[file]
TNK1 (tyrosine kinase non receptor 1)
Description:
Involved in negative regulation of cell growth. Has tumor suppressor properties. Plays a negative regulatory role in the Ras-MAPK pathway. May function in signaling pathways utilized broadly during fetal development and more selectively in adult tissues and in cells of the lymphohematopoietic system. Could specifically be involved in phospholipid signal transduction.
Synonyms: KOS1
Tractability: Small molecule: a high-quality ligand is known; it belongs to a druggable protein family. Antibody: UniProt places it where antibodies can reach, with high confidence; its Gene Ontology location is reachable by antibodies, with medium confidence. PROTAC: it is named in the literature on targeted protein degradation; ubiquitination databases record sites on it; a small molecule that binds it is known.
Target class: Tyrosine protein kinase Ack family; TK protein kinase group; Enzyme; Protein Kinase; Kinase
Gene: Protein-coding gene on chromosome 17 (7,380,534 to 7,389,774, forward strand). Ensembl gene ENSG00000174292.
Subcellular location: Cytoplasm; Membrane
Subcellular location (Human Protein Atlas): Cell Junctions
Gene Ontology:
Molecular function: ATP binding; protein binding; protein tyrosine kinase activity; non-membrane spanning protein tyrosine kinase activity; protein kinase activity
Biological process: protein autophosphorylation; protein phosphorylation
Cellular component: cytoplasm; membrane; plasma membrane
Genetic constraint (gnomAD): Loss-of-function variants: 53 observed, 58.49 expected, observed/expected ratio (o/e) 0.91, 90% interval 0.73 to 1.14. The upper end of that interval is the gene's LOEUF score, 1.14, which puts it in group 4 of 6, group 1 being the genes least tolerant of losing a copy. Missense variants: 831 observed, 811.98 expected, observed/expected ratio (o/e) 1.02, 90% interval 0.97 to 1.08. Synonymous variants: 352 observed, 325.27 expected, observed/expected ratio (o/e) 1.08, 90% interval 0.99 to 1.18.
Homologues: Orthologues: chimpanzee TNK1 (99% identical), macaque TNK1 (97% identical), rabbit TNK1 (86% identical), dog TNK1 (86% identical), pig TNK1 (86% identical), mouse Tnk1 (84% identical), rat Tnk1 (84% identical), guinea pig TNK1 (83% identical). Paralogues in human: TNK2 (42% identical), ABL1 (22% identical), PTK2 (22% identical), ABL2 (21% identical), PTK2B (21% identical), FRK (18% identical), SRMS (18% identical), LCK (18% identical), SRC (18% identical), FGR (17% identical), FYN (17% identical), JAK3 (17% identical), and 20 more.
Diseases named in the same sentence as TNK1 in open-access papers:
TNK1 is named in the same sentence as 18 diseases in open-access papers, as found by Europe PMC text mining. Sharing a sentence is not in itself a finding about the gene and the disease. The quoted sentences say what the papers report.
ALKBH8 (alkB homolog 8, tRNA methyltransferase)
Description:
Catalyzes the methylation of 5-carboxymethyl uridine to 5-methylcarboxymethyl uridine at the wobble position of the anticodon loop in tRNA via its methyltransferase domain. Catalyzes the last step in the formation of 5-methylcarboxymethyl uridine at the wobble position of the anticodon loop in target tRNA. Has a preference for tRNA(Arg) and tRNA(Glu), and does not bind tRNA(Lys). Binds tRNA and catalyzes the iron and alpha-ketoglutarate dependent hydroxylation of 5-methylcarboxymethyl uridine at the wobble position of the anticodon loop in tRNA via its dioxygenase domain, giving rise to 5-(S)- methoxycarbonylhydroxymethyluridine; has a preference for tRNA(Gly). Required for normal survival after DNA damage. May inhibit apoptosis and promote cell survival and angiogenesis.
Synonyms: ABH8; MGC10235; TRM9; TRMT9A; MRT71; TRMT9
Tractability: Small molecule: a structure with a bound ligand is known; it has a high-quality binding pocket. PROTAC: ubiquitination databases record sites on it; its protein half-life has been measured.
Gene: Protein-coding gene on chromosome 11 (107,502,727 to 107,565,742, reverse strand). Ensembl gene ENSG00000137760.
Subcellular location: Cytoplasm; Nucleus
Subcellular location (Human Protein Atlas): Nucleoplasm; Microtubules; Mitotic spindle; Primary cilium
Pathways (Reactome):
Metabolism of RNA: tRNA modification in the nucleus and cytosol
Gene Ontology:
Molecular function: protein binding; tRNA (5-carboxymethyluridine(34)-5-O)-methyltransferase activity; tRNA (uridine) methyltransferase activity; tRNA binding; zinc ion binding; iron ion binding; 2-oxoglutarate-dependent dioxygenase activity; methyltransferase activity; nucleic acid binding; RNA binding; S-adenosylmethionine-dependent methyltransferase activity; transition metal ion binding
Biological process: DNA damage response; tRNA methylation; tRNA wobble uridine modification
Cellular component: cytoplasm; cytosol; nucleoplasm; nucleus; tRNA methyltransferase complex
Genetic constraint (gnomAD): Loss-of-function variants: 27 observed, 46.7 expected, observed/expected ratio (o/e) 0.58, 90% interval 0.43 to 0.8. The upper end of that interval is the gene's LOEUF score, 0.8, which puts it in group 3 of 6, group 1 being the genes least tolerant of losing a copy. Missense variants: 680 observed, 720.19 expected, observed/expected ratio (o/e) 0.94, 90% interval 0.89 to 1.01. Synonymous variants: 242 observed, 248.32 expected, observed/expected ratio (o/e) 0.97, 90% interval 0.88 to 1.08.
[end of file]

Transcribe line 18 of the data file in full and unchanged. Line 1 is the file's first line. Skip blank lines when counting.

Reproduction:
ALKBH8 (alkB homolog 8, tRNA methyltransferase)